David Orchard led the anti-war campaign across Canada relentlessly mobilizing support against NATO’s war on Yugoslavia.
March 24, 2018 commemorates the 19th anniversary of NATO’s war on Yugoslavia.
This article was originally published by Toronto’s National Post on June 23, 1999.
David Orchard (image left)
In March , the most powerful military force in history attacked tiny Yugoslavia (one fifth the size of Saskatchewan) and after seventy-nine days of flagrantly illegal bombing forced an occupation of Kosovo. Admitting its intention was to break Yugoslavia’s spirit, NATO targeted civilian structures, dropping over 23,000 bombs (500 Canadian) and cruise missiles in a campaign of terror bombing, described recently by Alexander Solzhenitsyn as follows: “I don’t see any difference in the behaviour of NATO and of Hitler. NATO wants to erect its own order in the world and it needs Yugoslavia simply as an example: We’ll punish Yugoslavia and the whole rest of the planet will tremble.”
The idea that NATO attacked Yugoslavia to solve a humanitarian crisis is about as credible as Germany’s claim in 1939 that it was invading Poland to prevent “Polish atrocities.” The United Nations Commissioner for Refugees (UNHCR) reported the first registered refugees out of Kosovo on March 27th — three days after the bombing began. Civilian casualties after twenty-one days of bombing exceeded all casualties on both sides in Kosovo in the three months before the war.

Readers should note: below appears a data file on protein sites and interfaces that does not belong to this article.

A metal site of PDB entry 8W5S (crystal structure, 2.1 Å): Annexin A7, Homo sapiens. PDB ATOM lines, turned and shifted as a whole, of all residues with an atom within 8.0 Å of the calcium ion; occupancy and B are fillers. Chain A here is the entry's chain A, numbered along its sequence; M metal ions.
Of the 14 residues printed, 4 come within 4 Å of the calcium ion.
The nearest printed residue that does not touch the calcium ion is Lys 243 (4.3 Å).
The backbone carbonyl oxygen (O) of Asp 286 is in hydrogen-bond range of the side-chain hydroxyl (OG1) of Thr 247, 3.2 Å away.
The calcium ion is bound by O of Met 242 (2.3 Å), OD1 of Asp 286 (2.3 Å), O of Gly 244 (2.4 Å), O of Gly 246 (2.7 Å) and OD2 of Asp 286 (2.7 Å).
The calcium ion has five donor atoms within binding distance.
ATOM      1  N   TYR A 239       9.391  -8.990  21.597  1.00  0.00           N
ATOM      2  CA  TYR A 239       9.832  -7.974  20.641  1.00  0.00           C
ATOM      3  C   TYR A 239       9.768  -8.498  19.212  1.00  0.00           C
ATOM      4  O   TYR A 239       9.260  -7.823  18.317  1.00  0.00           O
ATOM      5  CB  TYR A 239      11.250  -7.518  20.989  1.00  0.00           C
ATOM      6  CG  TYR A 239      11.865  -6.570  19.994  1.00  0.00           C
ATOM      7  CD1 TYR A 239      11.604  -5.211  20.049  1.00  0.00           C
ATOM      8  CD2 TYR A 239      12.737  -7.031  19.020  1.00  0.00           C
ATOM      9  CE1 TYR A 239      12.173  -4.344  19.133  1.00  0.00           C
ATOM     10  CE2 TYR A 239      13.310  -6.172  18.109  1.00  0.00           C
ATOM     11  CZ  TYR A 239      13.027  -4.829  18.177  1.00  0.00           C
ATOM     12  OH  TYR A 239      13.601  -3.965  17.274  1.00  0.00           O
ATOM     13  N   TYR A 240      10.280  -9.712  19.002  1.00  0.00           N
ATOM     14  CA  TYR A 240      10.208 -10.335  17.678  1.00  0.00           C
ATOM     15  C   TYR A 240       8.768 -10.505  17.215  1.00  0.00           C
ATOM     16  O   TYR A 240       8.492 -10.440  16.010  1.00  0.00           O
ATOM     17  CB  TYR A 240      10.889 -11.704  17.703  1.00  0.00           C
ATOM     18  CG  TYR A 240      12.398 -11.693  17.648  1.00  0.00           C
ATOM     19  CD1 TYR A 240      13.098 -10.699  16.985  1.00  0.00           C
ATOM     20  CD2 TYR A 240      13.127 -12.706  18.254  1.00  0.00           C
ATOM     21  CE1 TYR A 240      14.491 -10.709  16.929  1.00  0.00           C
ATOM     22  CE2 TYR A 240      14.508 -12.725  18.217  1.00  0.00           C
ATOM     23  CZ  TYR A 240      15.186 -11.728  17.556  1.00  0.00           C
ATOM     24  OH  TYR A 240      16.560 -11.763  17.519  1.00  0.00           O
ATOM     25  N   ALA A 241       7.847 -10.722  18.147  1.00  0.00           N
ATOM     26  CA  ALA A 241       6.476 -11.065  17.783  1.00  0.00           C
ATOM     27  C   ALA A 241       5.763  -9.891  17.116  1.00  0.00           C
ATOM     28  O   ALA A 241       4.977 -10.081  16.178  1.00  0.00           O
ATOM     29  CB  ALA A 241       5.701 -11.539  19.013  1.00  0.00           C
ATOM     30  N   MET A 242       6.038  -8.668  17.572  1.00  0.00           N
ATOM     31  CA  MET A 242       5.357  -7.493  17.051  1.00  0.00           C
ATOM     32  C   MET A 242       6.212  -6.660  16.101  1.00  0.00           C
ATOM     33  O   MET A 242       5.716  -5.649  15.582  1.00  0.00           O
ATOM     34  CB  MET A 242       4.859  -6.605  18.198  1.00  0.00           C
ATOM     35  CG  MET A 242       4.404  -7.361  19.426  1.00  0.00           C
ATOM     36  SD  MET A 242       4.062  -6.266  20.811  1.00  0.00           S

In an all out effort to convince public opinion that Yugoslavia deserved the onslaught, Western politicians and media are churning out endless accusations of Serb atrocities, while the proven and infinitely greater atrocities of NATO — launching an aggressive war, using internationally outlawed cluster bombs and firing depleted uranium ammunition into Yugoslavia — are buried.
Why did NATO attack Yugoslavia and why are Serbs — Canada’s staunch allies in both World Wars, with 1.5 million dead resisting Hitler’s Nazis and Italian Fascism — being demonized?